dcsimg
Results 1 to 5 of 5

Thread: Restarting a Windows Service Programmatically

  1. #1

    Thread Starter
    Lively Member
    Join Date
    Sep 2008
    Location
    Scotland
    Posts
    68

    Question Restarting a Windows Service Programmatically

    Hi all

    I've recently been doing quite a lot of work with Windows Services.

    My latest project contains a total of six services. Four of those services are active between 8am and 8pm, while the other two are active between 8pm and 8am. Each service is configured to send an email to myself and the rest of our development team when it starts, stops, pauses or resumes.

    I've just added a seventh service which runs various housekeeping tasks on the other 6. One of those housekeeping tasks involves a graceful stop and start of each service at a pre-configured time of day. If I say so myself, what I've built is quite sweet because when it stops a particular service, it logs the fact that it's done it but doesn't trigger the same emails to be sent on service stop & start. By adding this functionality, I've ensured that the services are never running long enough to become "stale" whilst at the same time ensuring that people are not constantly being bombarded with emails.

    Here's my question though: I would like it to be possible for the housekeeper service to also be restarted on a regular basis (perhaps once per week) but would prefer not to make that a task of one of the services that the housekeeper is in control of. As with the other services, I would want the housekeeper to stop and start without telling the entire world it's doing it.

    I had a hunch that it wouldn't work (which it didn't) but I tried coding the service so that it would issue the stop and start command against itself - predictably this only got as far as stopping the service. From the reading I've done, it seems that it's possible to have a service automatically-recover itself in the event of a failure, which seems like it could be the best way to go but I'm struggling to get my head around how I would code the service with the ability to make itself believe (at the correct time of day) that it had failed.

    Incidentally, I'm coding this in Visual Basic.NET.

    TIA


    Ian

  2. #2
    Frenzied Member HanneSThEGreaT's Avatar
    Join Date
    Nov 2003
    Location
    Vereeniging, South Africa
    Posts
    1,491

    Re: Restarting a Windows Service Programmatically

    This might work :

    Code:
    Dim controller As New ServiceController("ServiceName")
    controller.Stop()
    controller.WaitForStatus(ServiceControllerStatus.S topped)
    controller.Start()
    VB.NET MVP 2008 - Present

  3. #3

    Thread Starter
    Lively Member
    Join Date
    Sep 2008
    Location
    Scotland
    Posts
    68

    Re: Restarting a Windows Service Programmatically

    Will that not give me the same issue that I've got at the moment - it'll stop itself but won't start itself?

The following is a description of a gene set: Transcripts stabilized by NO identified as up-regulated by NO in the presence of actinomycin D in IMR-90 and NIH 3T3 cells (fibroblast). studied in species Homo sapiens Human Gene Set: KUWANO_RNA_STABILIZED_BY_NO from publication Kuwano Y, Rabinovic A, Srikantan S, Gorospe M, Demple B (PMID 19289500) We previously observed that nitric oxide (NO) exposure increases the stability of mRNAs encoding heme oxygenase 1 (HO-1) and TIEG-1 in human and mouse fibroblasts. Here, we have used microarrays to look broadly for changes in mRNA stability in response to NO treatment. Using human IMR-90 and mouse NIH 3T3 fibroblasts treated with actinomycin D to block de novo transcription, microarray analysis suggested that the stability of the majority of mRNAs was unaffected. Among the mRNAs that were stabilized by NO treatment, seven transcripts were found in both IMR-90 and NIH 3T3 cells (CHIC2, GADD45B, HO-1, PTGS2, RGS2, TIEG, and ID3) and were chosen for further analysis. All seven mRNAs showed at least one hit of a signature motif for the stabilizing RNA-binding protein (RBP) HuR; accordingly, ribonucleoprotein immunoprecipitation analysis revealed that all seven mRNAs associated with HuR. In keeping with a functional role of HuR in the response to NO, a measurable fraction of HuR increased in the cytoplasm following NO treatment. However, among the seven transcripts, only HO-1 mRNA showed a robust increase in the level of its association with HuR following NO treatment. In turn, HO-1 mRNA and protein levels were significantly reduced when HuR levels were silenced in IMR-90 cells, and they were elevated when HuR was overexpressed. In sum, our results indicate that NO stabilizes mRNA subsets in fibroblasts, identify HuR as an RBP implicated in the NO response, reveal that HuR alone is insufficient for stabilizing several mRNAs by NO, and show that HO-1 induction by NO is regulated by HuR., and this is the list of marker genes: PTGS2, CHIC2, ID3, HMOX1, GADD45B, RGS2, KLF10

4. #4
    Super Moderator FunkyDexter's Avatar
    Join Date
    Apr 2005
    Location
    An obscure body in the SK system. The inhabitants call it Earth
    Posts
    7,369

    Re: Restarting a Windows Service Programmatically

    Yes and No. The Service Controller is not the service, it controls the service. So it can start and stop the service. Of course, something needs to be running the Service Controller, and down the rabbit hole we go.

    Personally, if I want a service to recover I'd specify it as the recovery action of the service in the services management console of Windows.
    You can depend upon the Americans to do the right thing. But only after they have exhausted every other possibility - Winston Churchill

    Hadoop actually sounds more like the way they greet each other in Yorkshire - Inferrd

  5. #5

    Thread Starter
    Lively Member
    Join Date
    Sep 2008
    Location
    Scotland
    Posts
    68

    Re: Restarting a Windows Service Programmatically

    Quote Originally Posted by FunkyDexter View Post
    Yes and No. The Service Controller is not the service, it controls the service. So it can start and stop the service. Of course, something needs to be running the Service Controller, and down the rabbit hole we go.

    Personally, if I want a service to recover I'd specify it as the recovery action of the service in the services management console of Windows.
    Yeah, I'd hoped there was a way of setting the service recovery action programmatically, so that I (or anyone else who happened to republish the service) didn't need to specifically remember to change that setting when they redeployed future versions of the service.

Tags for this Thread

Posting Permissions

  • You may not post new threads
  • You may not post replies
  • You may not post attachments
  • You may not edit your posts
  •  



Featured


Click Here to Expand Forum to Full Width